Have you ever thought of visiting an accessible city, where everything is thinking to make your life easier? That is Uberlândia, the first all accessible city of Brazil, considered one of the top 100 cities for accessibility in 2010.

In the state of Minas Gerais, the city stands out in business tourism, ranking ninth as one of the most internationally organized Brazilian cities by the International Congress and Convention Association (ICCA), the city has more than 500 access ramps that can be found on the sidewalks and the entire public transport fleet is adapted for people with disabilities. In addition to this, new laws also require that all work carried out for public use, is to be inspected by the Accessibility Center.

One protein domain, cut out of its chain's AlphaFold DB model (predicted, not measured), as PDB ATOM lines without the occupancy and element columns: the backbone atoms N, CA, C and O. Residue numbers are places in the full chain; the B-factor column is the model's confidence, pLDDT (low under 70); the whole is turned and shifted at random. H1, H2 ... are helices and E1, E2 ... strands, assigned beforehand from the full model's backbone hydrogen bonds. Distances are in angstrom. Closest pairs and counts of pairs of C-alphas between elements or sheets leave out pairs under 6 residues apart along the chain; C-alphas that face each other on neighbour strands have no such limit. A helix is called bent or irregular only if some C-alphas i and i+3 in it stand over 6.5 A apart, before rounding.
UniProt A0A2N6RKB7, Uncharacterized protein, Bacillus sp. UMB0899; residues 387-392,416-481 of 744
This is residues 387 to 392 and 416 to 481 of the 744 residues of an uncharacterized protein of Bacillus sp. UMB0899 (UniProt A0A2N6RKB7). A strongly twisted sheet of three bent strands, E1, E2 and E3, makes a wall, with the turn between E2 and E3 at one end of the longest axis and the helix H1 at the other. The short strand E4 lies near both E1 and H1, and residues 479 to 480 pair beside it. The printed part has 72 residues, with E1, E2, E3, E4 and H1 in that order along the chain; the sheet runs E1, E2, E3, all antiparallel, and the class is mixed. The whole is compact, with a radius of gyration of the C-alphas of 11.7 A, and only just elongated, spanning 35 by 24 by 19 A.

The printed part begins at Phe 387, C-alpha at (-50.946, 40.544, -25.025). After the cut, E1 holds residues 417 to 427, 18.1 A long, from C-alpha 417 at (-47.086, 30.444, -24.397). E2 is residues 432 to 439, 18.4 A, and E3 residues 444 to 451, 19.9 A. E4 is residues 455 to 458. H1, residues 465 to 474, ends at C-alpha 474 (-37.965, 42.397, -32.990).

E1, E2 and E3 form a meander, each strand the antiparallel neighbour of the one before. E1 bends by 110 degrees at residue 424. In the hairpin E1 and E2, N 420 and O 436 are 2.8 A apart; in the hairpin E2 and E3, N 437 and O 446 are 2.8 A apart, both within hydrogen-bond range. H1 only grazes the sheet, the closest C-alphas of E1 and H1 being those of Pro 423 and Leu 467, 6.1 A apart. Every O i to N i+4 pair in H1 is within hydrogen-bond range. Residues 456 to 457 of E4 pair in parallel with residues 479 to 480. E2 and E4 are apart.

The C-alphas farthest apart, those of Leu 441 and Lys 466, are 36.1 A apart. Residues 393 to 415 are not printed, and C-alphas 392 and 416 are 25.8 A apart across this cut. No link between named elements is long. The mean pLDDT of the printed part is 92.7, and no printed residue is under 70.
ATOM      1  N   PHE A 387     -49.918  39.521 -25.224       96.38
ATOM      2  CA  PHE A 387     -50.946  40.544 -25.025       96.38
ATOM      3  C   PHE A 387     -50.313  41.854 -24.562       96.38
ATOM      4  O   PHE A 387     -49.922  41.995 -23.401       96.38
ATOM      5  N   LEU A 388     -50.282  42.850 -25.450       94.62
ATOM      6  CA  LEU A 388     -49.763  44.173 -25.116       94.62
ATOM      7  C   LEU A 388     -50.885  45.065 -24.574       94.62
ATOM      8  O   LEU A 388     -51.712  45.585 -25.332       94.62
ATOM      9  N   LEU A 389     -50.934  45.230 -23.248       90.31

Besides that, Uberlândia have 100% accessible public transport, with a number of buses being equipped with lifts and ramps. It introduced 300 parking spaces for the elderly and disabled, which saw more than 70,000 people benefit from the adaptations and created a number of options in education and leisure, by adapting schools and culture spaces.

Brotas: the land of streams and springs

Known as a destination for adventure lovers, the city of Brotas, in the interior of São Paulo State is very rich in water resources and has many rivers, streams and springs, which is a factor that may have contributed to the choice of the city’s name. Also, it is a pioneer in the professional practice of adventure activities such as abseiling, canyoning and rafting, being a stronghold for the most experienced sportsmen and attracting families and groups of friends interested in experiencing these activities. Besides that, the city is one of the places that extends all the practices of adventure for people with disabilities.